(14:26): And of course there's masculinity, that's toxic. If the macho, you know, the macho bully, right? Who is all about aggression and taking from others and so on. And the toxic masculinity of repressing re repressing emotions as if emotions except for the manly ones of anger or something along those lines aggression. But that all the other emotions are of vulnerability, especially just means that you're weak in some way. And that's. And if you buy into that, you're going to have a lot of repression in your life. And very likely if you have bought into that and have not worked through it, you probably are repressed emotionally and are living out the consequences of that emotional repression in your life because emotions are not just to get to the project of decision of action of life off the ground. It starts with emotion and it's aimed at emotion.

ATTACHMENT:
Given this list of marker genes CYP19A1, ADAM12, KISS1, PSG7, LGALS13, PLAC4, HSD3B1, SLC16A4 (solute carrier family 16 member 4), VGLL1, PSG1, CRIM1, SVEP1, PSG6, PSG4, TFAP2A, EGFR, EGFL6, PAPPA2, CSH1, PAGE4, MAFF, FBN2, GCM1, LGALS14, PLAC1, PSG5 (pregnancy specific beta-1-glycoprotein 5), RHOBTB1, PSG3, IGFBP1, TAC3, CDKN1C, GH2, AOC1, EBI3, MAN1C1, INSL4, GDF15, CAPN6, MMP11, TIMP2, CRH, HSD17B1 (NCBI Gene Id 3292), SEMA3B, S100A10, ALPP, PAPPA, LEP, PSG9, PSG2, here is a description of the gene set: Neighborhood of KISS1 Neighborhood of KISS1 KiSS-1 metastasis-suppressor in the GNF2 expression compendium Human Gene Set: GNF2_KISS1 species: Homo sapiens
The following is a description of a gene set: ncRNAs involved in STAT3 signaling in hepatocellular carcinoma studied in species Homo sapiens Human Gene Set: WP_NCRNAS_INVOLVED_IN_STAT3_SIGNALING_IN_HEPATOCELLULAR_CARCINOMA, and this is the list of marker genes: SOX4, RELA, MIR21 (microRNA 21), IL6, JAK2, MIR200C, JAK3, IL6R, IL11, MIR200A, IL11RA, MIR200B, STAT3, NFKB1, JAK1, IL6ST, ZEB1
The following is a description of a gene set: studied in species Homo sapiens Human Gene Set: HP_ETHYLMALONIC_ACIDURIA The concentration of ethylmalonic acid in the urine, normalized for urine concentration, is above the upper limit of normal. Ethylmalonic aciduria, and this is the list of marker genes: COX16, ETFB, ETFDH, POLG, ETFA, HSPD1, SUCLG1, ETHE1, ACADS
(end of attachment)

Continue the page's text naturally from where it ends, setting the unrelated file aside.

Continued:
(15:21): So it's beginning and ends our emotion. Plus the middle of it. If you're not enjoying the journey of your life. In other words, if you're not enjoying your life, then you're not enjoying life. And if you're putting off the enjoyment of your life for some far off goal and hoping that that will make you happy, the joke's on you because you're not enjoying the ride. So in a way sort of pointless that the whole point up and down the whole thing, a good life is one that has lived where the beginning, the middle and the end, the emotions that dominate that life are the ones that you want to experience. And that's relative and subjective, what you want to experience. And a lot of guys are so afraid. And so I want to trigger the macho tough guys, or if there's a macho toughness in you are so afraid, cowards, little scared, little boys, they're so afraid of their emotions.